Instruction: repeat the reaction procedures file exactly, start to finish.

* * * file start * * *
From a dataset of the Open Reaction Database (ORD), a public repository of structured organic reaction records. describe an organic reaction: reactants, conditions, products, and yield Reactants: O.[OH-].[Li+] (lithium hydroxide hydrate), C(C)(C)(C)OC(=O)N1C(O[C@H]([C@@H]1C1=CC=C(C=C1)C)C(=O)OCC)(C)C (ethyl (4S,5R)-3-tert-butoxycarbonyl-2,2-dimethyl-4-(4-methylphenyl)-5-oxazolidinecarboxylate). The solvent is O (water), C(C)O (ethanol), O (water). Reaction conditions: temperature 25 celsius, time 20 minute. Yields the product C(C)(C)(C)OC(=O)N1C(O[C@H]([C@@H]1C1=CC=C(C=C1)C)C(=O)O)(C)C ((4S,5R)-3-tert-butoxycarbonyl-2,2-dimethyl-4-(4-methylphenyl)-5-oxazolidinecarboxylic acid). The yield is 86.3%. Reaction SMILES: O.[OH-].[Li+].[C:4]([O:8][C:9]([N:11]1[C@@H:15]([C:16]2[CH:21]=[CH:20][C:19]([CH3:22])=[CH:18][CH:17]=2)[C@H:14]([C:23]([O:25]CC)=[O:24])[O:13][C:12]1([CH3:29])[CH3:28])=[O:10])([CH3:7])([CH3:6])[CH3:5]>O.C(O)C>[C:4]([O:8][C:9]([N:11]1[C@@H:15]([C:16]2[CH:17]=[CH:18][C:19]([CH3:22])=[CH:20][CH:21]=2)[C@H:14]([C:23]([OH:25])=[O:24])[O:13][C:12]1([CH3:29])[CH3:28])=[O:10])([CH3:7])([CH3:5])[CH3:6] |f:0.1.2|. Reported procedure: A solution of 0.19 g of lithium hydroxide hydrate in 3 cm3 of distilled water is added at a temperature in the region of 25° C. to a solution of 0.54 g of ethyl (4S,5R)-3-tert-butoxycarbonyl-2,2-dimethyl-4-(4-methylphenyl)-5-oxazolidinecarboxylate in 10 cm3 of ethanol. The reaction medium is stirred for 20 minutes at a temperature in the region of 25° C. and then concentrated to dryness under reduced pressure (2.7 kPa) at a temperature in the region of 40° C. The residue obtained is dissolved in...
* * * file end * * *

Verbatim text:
From a dataset of the Open Reaction Database (ORD), a public repository of structured organic reaction records. describe an organic reaction: reactants, conditions, products, and yield Reactants: O.[OH-].[Li+] (lithium hydroxide hydrate), C(C)(C)(C)OC(=O)N1C(O[C@H]([C@@H]1C1=CC=C(C=C1)C)C(=O)OCC)(C)C (ethyl (4S,5R)-3-tert-butoxycarbonyl-2,2-dimethyl-4-(4-methylphenyl)-5-oxazolidinecarboxylate). The solvent is O (water), C(C)O (ethanol), O (water). Reaction conditions: temperature 25 celsius, time 20 minute. Yields the product C(C)(C)(C)OC(=O)N1C(O[C@H]([C@@H]1C1=CC=C(C=C1)C)C(=O)O)(C)C ((4S,5R)-3-tert-butoxycarbonyl-2,2-dimethyl-4-(4-methylphenyl)-5-oxazolidinecarboxylic acid). The yield is 86.3%. Reaction SMILES: O.[OH-].[Li+].[C:4]([O:8][C:9]([N:11]1[C@@H:15]([C:16]2[CH:21]=[CH:20][C:19]([CH3:22])=[CH:18][CH:17]=2)[C@H:14]([C:23]([O:25]CC)=[O:24])[O:13][C:12]1([CH3:29])[CH3:28])=[O:10])([CH3:7])([CH3:6])[CH3:5]>O.C(O)C>[C:4]([O:8][C:9]([N:11]1[C@@H:15]([C:16]2[CH:17]=[CH:18][C:19]([CH3:22])=[CH:20][CH:21]=2)[C@H:14]([C:23]([OH:25])=[O:24])[O:13][C:12]1([CH3:29])[CH3:28])=[O:10])([CH3:7])([CH3:5])[CH3:6] |f:0.1.2|. Reported procedure: A solution of 0.19 g of lithium hydroxide hydrate in 3 cm3 of distilled water is added at a temperature in the region of 25° C. to a solution of 0.54 g of ethyl (4S,5R)-3-tert-butoxycarbonyl-2,2-dimethyl-4-(4-methylphenyl)-5-oxazolidinecarboxylate in 10 cm3 of ethanol. The reaction medium is stirred for 20 minutes at a temperature in the region of 25° C. and then concentrated to dryness under reduced pressure (2.7 kPa) at a temperature in the region of 40° C. The residue obtained is dissolved in...